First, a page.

Thumbnail Filmstrip of Panama Don Julian Pacamara Natural Images
About Panama Don Julian Pacamara Natural
Arrived late August 2023, new crop. This is a Direct Trade coffee received by airfreight, vacuum packed. It is always in short supply
This is one of the best quality years for this coffee in recent
memory. This year had ideal growing conditions and all of the coffee
crops in Panama were more sizeable than the scant one that preceded it.
Don Julian's entire production of Pacamara Natural is extremely small
but we have a supply through our longstanding Direct Trade relationship
and friendship with the producer. Despite the small amount, the coffee is
This Panama Pacamara happens to be one of our all time favorites. We were lucky enough to visit the farm a where this incredible coffee is grown a couple of times, and on arrival it is clear that the extraordinary taste of the coffee is the direct result of the extraordinary characteristics of the farm. At first perusal you might assume that you were walking through a nature preserve, where coffee trees are surrounded by other plants and enormous shade trees tower above. It is no accident that the farm feels this way; the owner, Mrs. Burneskis, thinks the farm should be left in as natural a state as possible. She has a level of respect and connectivity for the coffee plants that really comes to light when you walk through the sprawling greenery. Finca Don Julian is located about 1600 meters above sea level and grows their coffee in rich, black volcanic soil. The growing area being in a protected tropical rainforest gives the coffee a unique flavor, great acidity and bold body.
Pacamara is a hybrid of two coffee varietals: Pacas, which is a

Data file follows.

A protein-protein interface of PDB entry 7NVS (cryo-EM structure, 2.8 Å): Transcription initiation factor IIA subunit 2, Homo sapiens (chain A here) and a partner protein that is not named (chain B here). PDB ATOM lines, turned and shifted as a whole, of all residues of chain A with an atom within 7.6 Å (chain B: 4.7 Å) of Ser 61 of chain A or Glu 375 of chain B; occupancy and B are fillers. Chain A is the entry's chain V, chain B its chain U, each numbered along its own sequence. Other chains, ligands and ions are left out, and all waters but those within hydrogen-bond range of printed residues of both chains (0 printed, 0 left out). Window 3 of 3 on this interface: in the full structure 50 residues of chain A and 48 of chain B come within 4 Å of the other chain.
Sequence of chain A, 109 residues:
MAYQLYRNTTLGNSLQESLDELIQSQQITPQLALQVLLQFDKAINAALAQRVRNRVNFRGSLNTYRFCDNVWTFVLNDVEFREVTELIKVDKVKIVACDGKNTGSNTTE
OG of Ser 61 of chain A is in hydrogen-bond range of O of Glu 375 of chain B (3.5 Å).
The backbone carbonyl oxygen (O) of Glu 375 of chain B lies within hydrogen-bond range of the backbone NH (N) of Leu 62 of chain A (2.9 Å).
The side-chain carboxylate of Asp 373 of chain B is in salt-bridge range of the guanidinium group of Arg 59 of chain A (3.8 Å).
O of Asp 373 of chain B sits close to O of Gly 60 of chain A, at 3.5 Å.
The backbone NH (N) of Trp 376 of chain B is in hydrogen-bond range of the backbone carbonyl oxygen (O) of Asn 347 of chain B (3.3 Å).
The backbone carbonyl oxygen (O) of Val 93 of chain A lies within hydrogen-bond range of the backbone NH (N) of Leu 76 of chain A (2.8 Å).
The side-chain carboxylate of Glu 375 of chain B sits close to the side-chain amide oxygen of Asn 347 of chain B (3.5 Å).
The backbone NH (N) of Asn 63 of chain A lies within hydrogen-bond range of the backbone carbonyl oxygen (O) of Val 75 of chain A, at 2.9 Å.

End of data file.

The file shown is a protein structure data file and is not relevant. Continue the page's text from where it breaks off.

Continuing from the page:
Bourbon mutation, and Maragogipe, which is a
Typica mutation. It was developed in El Salvador in the mid-twentieth
The mixture at its best produces very deep, brothy flavors that always
reminiscent of dark fruit like plums, raisins and prunes. It is a
natural processed coffee, a brief explanation of which is required to
understand the terminology. Since the advent of micro milling machines,
most notably that developed by Penagos in Colombia, small farms have the
ability to process their own coffee for a somewhat modest cost of
entry. These machines use pressurized water mist to strip away the outer
skin of the coffee cherry, and can remove pulp (the fruit surrounding
the coffee husk) to a fine tolerance, leaving selective amounts of pulp
to dry on the husk. When all the pulp is removed it is fully washed.
When a tiny amount remains, it is called yellow honey; when a little
more remains it is considered red honey, and a lot remaining is black
honey. Neither the skin nor the pulp being removed results in a natural
(like this one).The entire cherry, once cleaned, is spread onto raised tables where they slowly dry. The cherries need turning throughout the day to prevent mold from forming and to facilitate even drying.
Can you find the coffee trees in this preserve?
- Producer: Heakyung Kang Burneskis aka Annie Burneskis
- Province: Chiriqui
- District: Boquete
- Altitude: 1600 meters above sea level
- Coffee variety: Pacamara
- Processing: Classic Natural
- Farm: Finca Don Julian
View of the Horqueta Mountains with the Baru Volcano in the distance
Cup Characteristics: Very delicious example of Pacamara showing flavors of dried dates,
savory notes that evoke umami. Viscous body with a wine like and melony
finish. Fruit intensity is significant. Complex with a long and
Roasting Notes: We like this coffee best when roasted 30 seconds to a minute past the end of 1st Crack. Pacamara coffees are pretty resilient beans, but keep in mind natural processed coffees tend to roast faster than washed coffees.
Panama coffee facts:
Population (2018): 4.1 million people
Coffee Production: 100,000 bags (60 kg)
Country bag capacity: 132 pounds - 60 kg
Domestic Consumption: 50,000 bags
Coffee Export: 50,000 bags
Cultivated Area: 26,000 Hectares (64,200 acres)
Harvests: October - February
Arabica Introduced: Arabica was imported from Costa Rica in 1820.
Specialty Coffee Regions: Boquete and Volcan, near Volcan Baru, Chiriqui.
Grades: Strictly Hard Bean (SHB), HB.
Farms: About 30,000 farms.
Botanical Varietals: Typica, Caturra, Gesha, Catuai, Pacamara.
Panama is a rising star in the specialty coffee world. In the Boquete in particular, farmers are taking Arabica coffee cultivation to new levels and recent auctions of small, specialty lots have garnered record, if not silly, prices. Nonetheless, some of the coffee is excellent. Gesha, a varietal that stems from Ethiopia, has been grown here with good success, yet other cultivars noted above, can produce superb results.